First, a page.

By Sapana Malla Pradhan
In Nepal, we just culminated a month long celebration acknowledging abortion law reform in this country, including the amendment to the Muluki Ain, Nepal’s Country Code, to permit abortion on broad grounds. During this month of celebration and reflection, Nepalese stakeholders held discussions on key reproductive rights issues, including the urgent need for a comprehensive law on abortion, as mandated by the Supreme Court, and the need to address the persistent barriers that still continue to limit access to safe and affordable abortion services for Nepali women.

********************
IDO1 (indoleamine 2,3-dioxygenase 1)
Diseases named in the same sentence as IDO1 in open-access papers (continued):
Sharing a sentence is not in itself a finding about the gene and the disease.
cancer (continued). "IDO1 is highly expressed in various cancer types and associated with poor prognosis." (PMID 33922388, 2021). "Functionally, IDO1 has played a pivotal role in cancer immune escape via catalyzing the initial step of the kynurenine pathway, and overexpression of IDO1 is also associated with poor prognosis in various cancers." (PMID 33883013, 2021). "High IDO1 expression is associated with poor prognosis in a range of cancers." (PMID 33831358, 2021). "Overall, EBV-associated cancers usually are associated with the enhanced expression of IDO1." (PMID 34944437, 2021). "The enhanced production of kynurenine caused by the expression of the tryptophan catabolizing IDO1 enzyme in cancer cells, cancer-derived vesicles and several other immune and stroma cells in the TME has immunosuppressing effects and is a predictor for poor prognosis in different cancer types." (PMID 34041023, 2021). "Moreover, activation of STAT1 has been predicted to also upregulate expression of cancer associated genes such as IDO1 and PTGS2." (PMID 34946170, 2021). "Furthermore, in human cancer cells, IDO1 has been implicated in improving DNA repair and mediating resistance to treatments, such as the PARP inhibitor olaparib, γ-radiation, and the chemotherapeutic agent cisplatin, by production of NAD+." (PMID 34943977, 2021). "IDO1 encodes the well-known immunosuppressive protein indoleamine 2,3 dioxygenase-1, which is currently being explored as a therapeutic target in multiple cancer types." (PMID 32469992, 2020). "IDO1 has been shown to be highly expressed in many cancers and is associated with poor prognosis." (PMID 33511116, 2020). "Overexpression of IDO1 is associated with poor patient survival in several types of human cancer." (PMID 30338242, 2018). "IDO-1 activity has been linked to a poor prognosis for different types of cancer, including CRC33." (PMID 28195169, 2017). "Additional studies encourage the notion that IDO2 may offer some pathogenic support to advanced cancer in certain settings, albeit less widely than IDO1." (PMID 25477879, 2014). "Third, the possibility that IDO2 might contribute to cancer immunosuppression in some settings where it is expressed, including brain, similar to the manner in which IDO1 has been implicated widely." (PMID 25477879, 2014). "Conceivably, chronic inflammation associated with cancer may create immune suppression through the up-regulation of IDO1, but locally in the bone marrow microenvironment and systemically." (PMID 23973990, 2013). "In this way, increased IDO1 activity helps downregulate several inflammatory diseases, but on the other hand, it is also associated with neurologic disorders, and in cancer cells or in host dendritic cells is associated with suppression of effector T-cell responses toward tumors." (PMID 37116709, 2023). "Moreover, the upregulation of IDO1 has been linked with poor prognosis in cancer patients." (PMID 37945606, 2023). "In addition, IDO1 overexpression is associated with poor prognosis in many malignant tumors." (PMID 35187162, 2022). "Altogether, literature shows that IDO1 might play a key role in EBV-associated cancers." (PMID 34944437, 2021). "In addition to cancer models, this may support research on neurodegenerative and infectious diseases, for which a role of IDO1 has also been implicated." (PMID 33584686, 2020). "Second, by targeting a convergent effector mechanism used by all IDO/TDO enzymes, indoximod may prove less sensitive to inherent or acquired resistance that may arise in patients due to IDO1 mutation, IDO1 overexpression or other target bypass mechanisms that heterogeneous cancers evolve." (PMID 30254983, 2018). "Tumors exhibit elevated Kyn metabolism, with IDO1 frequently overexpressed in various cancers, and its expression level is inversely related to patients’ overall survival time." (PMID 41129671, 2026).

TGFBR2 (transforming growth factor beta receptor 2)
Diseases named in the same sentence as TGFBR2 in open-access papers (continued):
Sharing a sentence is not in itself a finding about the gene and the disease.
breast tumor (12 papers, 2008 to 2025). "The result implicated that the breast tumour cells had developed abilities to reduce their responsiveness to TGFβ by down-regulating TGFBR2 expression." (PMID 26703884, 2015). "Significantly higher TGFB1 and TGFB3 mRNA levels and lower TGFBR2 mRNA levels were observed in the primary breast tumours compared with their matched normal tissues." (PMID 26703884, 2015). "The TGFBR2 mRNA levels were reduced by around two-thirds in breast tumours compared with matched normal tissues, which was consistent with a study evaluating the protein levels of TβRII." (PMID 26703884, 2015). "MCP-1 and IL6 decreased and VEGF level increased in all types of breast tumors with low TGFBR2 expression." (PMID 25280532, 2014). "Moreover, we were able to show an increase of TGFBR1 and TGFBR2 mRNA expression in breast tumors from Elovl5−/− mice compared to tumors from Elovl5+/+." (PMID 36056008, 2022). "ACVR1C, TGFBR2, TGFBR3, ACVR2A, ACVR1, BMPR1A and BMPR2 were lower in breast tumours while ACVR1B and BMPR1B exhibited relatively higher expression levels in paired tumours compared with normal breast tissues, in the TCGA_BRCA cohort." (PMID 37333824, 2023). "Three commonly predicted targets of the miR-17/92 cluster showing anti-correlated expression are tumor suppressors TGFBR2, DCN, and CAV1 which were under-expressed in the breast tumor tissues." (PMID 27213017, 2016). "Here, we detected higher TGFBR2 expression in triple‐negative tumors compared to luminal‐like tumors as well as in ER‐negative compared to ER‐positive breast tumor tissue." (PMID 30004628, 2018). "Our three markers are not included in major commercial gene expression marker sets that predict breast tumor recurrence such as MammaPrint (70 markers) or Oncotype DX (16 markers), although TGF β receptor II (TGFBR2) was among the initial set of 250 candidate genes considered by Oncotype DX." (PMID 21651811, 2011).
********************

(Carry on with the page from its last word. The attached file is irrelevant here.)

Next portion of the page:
The breakthroughs in women’s rights in Nepal over the last decade have been remarkable. Nepal previously had one of the most restrictive and harshly implemented abortion laws in the world. Abortion was prohibited in all circumstances, except when the pregnancy put a woman’s life at risk. However, this provision was not put in practice. There were numerous instances of women being imprisoned for having illegal abortions, while countless others died from complications due to unsafe abortion procedures. As late as 1996, unsafe abortion accounted for half of all maternal deaths in Nepal. After years of advocacy and lobbying by health activists and civil society groups, on September 26, 2002 the government amended the Muluki Ain to permit abortion during the first 12 weeks of pregnancy upon request, within 18 weeks in cases of rape and incest, and throughout pregnancy in cases of a severe fetal impairment or when the woman’s health is at risk. Key findings from a report released by the Center for Reproductive Rights and the Forum for Women, Law and Development in early 2002 – showing how the criminal ban violated women’s human rights – were critical in lobbying for abortion law reform, and resulted in the release of more than 50 women from prison. The continuing efforts of various stakeholders led to the recognition of reproductive rights as fundamental rights for the first time in the Interim Constitution of Nepal, 2007. Since the amendment to the Muluki Ain, the government has been taking steps to provide abortion services to women. As of June 2011, 487 facilities have been deemed “Safe Abortion Sites” and the government has developed new policies and guidelines, including the National Safe Abortion Policy in 2004 and Safe Abortion Implementation Guidelines in 2011. Nevertheless, the 2011 National Demographic Health Survey (NDHS) found that 62 per cent of women in the country still do not know about the legal changes that took place ten years ago. According to a recent survey by the Center for Research on Environment, Health and Population Activities, 19 percent of women from disadvantaged communities said lack of money to pay the abortion fee was a barrier to obtaining a safe abortion. Abortion in Nepal is not free as there is a general misconception that women will use it as an alternative to contraception. For marginalized women access to safe abortion is needed as a back-up method for unplanned pregnancies, which unfortunately occur often due to the lack of access to contraception, or even in cases of contraceptive failure. The price for a safe abortion leads many women from marginalized communities to seek clandestine abortions. In most cases, clandestine abortions lead to complications that require trained medical assistance. One could argue, then, that marginalized women end up paying more to end pregnancies as they risk their health and end up paying for abortion related complications, in addition to paying for the unsafe procedure. All governments have a fundamental responsibility to safeguard reproductive rights and any failure to do so is a serious violation to women’s basic human rights. Nepal has signed and ratified international human rights treaties, including the International Covenant on Economic, Social and Cultural Rights and the Convention on the Elimination of All Forms of Discrimination against Women. These accords obligate the Nepali government to end discrimination with respect to women’s access to a full range of essential health services, including not just safe abortion but also family planning and prenatal care. On behalf of all the reproductive rights activists and organizations, I urge the Government of Nepal to take a critical step to protect women’s reproductive rights. The government must introduce a comprehensive abortion law that codifies the legal principles and establishes a concrete, rights based legal framework for ensuring access to affordable and high-quality safe abortion services. The month-long celebration of Nepal’s achievements in reproductive health rights has come to a close, but there is still too much work to be done for us to rest on our laurels. All stakeholders need to coordinate their efforts to make enjoyment of reproductive rights a reality for all women in Nepal. We are fully committed to continue engaging with the Government of Nepal to ensure the constitutional and legal protections for women’s reproductive rights in Nepal translate into real change for the health, lives, and rights of Nepali women.